Brian Forde, previously active for the White House Office of Science and Technology Policy, told Forbes in an interview that digital currencies “have immense potential to improve human welfare,” particularly as regards banking and security.
“[B]ecause [they are] an open-source protocol for innovation, a wide range of services and products can be built by entrepreneurs and non-profits on top of it,” he explained.
Forde was speaking while attending the Atlantic Aspen Ideas Festival, having recently become MIT Media Labs’ new director of digital currency. Despite no longer being directly involved in a governmental capacity, the prospects for Bitcoin’s underlying technology cannot be overestimated, he said.
“If you think bitcoin is just for money transfer, that’s like thinking the internet was only built for email – today we know that internet is used for so many more applications. The true innovation that bitcoin solved was the elimination of the ‘double-spend.’”
It is this ability to provide irrefutable confirmation of a transaction event which for Forde opens the doors to a practically infinite horizon of mainstream uses.
In terms of banking, the ability for the world’s 2 billion unbanked adults to transform their lives via the simplest of methods – for example an SMS transfer and loans service – is within reach, he says. Adding:
“Without a connection to the financial support services that typically accompany formal bank accounts, the unbanked have very limited access to the savings and borrowing mechanisms necessary to drive broad-based economic growth.”
Staying within the bureaucratic realm, here too lie prime opportunities for optimization. “Today we practice a lot of authentication theatre,” Forde continued. “Your government issued identity, for example, starts out in a database of a government agency. It’s then printed out in the form of a social security card, driver’s license, birth certificate or passport.” He stressed:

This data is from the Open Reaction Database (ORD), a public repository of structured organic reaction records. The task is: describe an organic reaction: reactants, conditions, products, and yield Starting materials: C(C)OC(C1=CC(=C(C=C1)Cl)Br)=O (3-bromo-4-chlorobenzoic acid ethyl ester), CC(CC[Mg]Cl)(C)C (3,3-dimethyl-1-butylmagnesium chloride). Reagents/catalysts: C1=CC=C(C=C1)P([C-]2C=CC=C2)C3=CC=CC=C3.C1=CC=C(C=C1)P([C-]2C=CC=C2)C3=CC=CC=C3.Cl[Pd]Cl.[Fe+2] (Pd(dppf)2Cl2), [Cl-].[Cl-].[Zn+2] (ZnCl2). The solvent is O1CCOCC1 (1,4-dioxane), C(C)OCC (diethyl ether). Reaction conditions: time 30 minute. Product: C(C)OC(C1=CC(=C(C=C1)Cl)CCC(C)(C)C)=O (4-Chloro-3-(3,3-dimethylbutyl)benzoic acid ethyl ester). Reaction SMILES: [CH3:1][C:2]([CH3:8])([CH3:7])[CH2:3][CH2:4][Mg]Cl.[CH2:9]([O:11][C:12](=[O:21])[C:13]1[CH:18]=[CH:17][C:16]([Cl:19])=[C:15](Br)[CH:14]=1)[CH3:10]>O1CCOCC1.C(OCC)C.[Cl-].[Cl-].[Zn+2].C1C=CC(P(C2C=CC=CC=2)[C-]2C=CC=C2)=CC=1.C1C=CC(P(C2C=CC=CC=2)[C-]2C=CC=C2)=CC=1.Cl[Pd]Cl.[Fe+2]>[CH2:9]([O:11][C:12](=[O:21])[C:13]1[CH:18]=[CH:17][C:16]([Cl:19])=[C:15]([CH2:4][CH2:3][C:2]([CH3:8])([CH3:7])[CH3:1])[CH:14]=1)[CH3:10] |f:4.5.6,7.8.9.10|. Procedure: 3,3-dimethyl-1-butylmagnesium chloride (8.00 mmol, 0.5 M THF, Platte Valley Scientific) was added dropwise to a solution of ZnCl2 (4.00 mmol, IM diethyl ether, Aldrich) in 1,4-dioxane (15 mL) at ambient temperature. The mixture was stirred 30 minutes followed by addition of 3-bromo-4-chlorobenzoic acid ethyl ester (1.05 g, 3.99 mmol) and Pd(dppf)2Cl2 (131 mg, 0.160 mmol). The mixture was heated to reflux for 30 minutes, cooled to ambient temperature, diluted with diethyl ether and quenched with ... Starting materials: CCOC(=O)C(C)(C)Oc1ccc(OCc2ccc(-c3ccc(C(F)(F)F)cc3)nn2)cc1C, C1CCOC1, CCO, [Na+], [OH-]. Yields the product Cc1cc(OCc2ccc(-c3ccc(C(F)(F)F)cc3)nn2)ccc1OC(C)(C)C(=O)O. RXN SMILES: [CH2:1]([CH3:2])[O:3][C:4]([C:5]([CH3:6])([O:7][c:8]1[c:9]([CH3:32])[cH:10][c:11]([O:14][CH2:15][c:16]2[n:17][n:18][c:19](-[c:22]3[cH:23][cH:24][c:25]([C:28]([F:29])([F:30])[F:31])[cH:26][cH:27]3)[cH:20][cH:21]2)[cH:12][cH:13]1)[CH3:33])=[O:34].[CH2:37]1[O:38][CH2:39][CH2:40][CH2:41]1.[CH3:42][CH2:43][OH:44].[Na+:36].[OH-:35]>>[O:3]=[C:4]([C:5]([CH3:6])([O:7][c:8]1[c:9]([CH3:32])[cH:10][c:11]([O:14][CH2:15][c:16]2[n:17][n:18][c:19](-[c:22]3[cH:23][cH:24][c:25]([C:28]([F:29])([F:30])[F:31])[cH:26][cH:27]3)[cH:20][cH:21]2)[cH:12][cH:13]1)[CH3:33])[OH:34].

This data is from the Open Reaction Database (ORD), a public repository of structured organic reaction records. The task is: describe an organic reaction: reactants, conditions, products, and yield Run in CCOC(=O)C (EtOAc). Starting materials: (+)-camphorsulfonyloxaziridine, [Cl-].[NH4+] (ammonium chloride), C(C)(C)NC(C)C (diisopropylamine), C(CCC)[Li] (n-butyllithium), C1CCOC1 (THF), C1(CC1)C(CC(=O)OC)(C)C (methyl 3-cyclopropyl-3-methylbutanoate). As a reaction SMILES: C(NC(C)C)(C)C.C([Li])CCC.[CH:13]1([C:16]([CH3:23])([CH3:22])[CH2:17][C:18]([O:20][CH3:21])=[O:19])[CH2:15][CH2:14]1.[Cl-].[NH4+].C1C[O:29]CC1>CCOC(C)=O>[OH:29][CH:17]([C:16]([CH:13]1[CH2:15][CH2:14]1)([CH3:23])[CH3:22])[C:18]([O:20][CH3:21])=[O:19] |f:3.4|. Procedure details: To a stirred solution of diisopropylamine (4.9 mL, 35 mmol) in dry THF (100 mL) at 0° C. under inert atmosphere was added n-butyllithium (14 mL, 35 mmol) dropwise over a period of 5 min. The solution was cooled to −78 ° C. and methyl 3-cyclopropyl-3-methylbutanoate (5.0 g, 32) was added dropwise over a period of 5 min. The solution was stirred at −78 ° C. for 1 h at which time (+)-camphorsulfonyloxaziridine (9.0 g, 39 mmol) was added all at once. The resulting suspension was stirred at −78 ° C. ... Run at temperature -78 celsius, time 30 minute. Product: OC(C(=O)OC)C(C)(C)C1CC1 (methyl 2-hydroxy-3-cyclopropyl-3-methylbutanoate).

“US$24 billion in identity theft occurs annually because corporations treat your social security number as a user name and a password.”
The blockchain, by contrast, provides the support required for a streamlined form of identification and authentication. Forde knows as well as anyone however that for the promise, practical demonstrable progress is some way off.
“Similar to CEOs of large companies and non-profits, I’ve found officials in governments around the world interested to learning about the technology and how they can apply it to address the social issues affecting people in their communities,” he noted.
Under Forde’s leadership, MIT took over funding of three Bitcoin core developers in April.
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